During the last year, the business software maker drew much attention for its strange TV spots starring flocks of roosters overrunning Wall Street. Those commercials were created by WPP Group's Y&R Advertising, New York.
"Right now, I don't see any follow-on roosters," said Ken Fitzpatrick, Computer Associate's chief marketing officer.
The new services
Computer Associates, which sells Internet-related business software, debuts AllFusion, Advantage and CleverPath software in its new ads. All three packages provide functions and technical tools to support the complex e-commerce, intelligence-gathering and security systems of companies involved in online business operations.
The sub-brands and strategy were created by WPP's Landor Associates, New York.
Computer Associates has four existing brands in its portfolio, including Jasmine, which is now part of Advantage.
"We are trying to simplify our broad portfolio," Mr. Fitzpatrick said.
$100 million in global marketing
The company, which spends nearly $100 million in global marketing, will focus heavily on advertising the three new products for the balance of the year and in 2002.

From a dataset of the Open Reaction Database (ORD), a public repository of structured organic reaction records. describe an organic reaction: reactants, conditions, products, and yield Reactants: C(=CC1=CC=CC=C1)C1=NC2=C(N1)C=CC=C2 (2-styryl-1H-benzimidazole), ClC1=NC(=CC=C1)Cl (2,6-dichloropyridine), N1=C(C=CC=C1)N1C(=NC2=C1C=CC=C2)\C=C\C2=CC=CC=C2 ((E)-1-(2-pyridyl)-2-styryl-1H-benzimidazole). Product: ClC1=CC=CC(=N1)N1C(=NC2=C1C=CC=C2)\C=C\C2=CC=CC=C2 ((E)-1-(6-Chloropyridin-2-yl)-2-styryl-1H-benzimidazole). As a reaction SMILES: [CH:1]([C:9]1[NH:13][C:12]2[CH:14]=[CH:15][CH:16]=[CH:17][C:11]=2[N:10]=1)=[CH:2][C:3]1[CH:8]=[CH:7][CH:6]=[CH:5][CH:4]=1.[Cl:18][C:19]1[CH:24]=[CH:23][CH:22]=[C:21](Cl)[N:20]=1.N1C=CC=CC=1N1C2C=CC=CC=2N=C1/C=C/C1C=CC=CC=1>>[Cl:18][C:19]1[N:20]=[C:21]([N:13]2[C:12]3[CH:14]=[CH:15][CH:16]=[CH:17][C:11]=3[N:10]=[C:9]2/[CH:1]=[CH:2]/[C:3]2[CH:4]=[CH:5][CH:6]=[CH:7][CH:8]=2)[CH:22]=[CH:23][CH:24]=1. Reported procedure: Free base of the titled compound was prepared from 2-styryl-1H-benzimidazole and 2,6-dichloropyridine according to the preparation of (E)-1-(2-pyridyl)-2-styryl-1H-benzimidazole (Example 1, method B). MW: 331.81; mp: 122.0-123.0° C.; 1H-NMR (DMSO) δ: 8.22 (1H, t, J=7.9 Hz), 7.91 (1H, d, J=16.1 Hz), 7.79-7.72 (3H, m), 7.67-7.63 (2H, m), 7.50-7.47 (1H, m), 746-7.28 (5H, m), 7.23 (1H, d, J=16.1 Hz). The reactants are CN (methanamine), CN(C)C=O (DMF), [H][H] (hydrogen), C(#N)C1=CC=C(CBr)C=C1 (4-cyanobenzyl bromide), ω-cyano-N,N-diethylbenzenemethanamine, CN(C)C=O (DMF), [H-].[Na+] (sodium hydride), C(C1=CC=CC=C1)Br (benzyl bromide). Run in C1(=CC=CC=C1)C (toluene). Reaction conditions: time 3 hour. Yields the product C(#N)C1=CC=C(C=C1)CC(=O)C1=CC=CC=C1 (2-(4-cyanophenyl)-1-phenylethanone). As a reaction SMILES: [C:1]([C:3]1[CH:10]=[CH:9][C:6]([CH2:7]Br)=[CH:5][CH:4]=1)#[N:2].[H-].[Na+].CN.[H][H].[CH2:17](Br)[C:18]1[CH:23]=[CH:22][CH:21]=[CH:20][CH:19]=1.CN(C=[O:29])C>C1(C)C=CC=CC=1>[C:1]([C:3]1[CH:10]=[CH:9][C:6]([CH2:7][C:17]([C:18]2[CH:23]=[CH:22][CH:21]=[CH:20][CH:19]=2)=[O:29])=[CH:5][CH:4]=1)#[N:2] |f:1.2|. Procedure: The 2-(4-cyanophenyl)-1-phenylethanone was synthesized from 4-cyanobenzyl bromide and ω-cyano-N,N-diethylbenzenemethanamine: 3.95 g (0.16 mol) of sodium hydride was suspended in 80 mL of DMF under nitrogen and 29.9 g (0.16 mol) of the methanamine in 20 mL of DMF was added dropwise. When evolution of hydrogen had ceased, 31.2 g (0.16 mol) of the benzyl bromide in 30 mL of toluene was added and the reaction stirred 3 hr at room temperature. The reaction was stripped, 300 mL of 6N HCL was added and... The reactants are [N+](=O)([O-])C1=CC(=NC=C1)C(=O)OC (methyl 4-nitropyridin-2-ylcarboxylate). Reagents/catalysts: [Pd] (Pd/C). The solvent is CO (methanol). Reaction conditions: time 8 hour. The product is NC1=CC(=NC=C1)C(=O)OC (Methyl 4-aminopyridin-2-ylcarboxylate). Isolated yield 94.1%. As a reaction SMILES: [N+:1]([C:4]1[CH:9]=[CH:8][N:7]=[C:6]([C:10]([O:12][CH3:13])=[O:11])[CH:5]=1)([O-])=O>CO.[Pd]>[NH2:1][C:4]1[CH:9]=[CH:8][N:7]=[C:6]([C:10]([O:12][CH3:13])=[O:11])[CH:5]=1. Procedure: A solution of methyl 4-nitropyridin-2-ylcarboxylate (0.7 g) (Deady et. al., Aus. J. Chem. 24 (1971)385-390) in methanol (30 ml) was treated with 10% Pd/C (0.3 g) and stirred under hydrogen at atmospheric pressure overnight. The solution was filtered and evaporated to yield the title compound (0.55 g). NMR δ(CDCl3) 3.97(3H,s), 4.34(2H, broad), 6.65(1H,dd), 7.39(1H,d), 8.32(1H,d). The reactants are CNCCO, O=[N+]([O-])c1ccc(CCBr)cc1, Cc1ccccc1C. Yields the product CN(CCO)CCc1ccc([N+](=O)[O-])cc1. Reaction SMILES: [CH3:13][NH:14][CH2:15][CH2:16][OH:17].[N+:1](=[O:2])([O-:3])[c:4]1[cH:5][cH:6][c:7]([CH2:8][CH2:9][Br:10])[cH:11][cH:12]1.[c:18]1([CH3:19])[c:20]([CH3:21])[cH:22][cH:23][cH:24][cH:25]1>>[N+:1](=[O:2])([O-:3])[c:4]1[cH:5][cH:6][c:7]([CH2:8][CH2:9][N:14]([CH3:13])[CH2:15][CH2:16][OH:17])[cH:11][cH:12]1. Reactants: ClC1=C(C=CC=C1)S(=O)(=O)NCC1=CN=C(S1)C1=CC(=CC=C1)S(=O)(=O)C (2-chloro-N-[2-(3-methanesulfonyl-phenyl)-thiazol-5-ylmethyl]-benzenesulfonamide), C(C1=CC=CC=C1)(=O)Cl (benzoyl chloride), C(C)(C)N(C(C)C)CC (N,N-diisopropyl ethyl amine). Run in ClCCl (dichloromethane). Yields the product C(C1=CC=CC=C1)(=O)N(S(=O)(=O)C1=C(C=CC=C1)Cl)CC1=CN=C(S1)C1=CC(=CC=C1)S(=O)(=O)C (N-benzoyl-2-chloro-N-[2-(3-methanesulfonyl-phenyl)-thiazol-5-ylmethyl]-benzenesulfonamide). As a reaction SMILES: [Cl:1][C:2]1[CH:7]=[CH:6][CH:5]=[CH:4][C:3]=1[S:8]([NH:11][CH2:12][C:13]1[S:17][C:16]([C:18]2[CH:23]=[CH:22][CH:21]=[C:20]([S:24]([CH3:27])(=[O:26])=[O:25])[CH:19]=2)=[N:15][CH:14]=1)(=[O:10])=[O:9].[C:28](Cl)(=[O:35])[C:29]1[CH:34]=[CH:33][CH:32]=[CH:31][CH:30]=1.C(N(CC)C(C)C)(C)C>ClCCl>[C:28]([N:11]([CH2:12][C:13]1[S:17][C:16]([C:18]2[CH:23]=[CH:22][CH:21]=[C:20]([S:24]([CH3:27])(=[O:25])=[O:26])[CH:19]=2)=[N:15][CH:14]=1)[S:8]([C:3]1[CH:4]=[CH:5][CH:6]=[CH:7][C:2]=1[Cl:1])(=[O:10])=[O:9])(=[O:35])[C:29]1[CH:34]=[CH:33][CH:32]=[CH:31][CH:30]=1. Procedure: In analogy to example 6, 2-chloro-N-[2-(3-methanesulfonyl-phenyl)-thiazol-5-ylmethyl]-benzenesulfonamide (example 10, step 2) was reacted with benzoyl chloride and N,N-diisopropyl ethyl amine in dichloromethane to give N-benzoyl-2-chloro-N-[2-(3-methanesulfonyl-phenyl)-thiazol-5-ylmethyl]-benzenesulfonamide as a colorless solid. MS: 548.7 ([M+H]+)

"You'll see us in business publications and newspapers, radio and cable TV," Mr. Fitzpatrick said.
Print ads will hit Business Week, Fortune, The Wall Street Journal and other business publications targeting chief executives, chief information officers and other top-level executives. The ads will also appear in heavy rotation in trades such as InfoWorld and Information Week. TV remains in the mix as the company looks to advertise its eTrust sub-brand of security software in January.
This year has been a rough ride for Computer Associates, which dominated business headlines earlier this year when Texas billionaire Sam Wyly launched a proxy battle to take control of the company and dump top management.
Mr. Wyly's takeover bid failed, and Computer Associates Founder-Chairman Charles Wang remains at the helm.